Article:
The Authenticity of Marco Polo’s Account

1. The name of Qarajang

It is believed by many scholars including Henry Yule that Laci(Yachi), the main city of Qarajang, could be the capital of Yunnan, the modern Yun-nan-fu3. Rashid al-Din’s book Collections of Histories was regarded as solid proof of this matter as he regarded Yachi as the principal of Qarajang. However, Marco Polo described another large city westward of Yachi, where another capital of the kingdom existed, a city was called Qarajang—the same as the province’s name . Herman and Yule, followed by a lot of latter scholars, both argued that this city should be the kingdom of Ta-li, which means that Marco Polo was wrong about the actual name of Qarajang4. This mistake, however, was what granted Marco Polo credibility in his account.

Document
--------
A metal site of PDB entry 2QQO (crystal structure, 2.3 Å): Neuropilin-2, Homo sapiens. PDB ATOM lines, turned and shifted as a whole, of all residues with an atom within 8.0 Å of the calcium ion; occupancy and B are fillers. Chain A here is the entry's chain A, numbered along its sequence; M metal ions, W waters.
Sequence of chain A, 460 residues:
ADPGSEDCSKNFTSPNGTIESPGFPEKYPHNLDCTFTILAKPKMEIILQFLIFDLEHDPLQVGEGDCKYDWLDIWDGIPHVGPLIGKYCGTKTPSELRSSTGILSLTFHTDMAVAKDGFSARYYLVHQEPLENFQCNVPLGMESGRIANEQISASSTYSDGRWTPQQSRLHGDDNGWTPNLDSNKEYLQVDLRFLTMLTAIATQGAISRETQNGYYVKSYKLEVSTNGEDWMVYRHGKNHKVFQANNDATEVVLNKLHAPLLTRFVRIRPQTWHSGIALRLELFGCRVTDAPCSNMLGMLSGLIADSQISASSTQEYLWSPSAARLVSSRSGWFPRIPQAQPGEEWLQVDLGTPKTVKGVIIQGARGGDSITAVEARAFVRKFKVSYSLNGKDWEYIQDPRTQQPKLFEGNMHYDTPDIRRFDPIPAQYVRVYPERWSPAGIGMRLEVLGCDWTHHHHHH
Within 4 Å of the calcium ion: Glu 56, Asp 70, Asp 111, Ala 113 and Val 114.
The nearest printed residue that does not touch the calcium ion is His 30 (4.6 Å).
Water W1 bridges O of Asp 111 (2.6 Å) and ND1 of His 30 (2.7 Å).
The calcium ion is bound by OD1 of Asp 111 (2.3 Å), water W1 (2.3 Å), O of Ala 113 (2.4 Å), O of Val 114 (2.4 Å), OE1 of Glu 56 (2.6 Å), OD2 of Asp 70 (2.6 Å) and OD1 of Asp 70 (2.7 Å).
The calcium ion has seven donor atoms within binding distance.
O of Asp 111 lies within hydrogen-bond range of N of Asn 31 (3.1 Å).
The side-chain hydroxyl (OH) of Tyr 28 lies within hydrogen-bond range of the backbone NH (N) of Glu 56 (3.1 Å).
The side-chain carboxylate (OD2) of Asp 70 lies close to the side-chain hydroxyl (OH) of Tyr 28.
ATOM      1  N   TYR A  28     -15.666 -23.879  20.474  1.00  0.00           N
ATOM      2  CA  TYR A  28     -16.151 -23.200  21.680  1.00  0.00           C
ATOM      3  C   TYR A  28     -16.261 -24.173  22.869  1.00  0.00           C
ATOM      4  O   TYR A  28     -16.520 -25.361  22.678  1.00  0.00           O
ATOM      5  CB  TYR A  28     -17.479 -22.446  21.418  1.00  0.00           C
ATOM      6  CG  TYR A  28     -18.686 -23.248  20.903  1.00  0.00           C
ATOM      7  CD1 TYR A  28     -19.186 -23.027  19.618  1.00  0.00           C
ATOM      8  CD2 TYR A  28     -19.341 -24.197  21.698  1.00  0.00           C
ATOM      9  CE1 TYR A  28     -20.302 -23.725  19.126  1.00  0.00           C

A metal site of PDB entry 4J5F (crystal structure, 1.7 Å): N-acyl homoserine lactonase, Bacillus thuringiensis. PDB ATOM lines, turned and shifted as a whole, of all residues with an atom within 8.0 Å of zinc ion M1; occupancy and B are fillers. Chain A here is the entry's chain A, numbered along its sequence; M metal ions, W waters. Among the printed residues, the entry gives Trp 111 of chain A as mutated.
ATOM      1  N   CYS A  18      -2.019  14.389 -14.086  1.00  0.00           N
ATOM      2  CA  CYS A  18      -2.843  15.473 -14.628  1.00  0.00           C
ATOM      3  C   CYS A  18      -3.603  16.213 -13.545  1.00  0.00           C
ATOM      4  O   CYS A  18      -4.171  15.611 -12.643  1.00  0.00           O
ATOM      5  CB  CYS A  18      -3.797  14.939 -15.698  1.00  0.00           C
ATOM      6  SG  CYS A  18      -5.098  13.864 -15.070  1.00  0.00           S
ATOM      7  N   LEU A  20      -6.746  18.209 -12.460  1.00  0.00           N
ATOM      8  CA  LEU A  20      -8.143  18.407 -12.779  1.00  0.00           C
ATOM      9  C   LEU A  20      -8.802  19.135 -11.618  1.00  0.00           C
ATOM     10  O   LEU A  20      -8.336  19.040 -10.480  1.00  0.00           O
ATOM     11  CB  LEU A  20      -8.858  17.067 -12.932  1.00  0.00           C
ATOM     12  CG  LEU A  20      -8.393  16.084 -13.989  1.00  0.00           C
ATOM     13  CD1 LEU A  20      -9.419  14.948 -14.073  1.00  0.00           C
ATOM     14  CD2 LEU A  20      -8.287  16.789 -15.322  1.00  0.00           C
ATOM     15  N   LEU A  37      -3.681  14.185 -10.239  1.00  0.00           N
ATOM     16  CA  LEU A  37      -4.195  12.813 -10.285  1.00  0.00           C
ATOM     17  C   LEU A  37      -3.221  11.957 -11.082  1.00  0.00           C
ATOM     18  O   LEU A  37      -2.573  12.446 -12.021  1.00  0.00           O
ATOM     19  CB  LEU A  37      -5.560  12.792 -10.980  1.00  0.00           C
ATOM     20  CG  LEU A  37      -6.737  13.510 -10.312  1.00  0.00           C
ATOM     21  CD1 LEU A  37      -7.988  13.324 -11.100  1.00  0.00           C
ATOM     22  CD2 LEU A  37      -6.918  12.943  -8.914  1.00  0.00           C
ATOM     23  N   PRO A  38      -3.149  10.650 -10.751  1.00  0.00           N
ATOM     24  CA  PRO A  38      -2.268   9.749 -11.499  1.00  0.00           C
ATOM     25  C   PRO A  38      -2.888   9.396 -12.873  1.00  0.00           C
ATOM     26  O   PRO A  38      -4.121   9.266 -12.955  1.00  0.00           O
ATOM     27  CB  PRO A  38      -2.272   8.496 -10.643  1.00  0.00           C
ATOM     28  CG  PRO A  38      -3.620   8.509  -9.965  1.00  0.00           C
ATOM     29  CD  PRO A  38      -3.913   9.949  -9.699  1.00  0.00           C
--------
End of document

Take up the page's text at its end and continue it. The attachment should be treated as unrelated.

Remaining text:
According to Pilleot, this mistake shall be attributed to the history of Qarajang province5. Before Qubilai’s conquered the region of Qarajang, there used to be a kingdom called Ta-li. The chief capital was Ta-li (Qarajang) and the second capital was Yun-nan-fu (Yachi). The Mongols’ conquest of Ta-li was part of its strategy to attack the Southern Song from the southwest. When the Mongol attack from the north-west, they first took Ta-li given its geographical closeness. The king of Ta-li, Dun Xingzhi, acknowledged himself Mongke’s vassal in 1256, and in 1274, the area was incorporated into the new territorial unit of Yunnan. It was probably at the time of that campaign that “the name ‘Qarajang’, was first used or at least won popular recognition”6, and became fixed among the Mongols. It would not be surprising if the Mongols had used the name of the kingdom as a designation of its capital, and this was probably what Polo’s words amount to.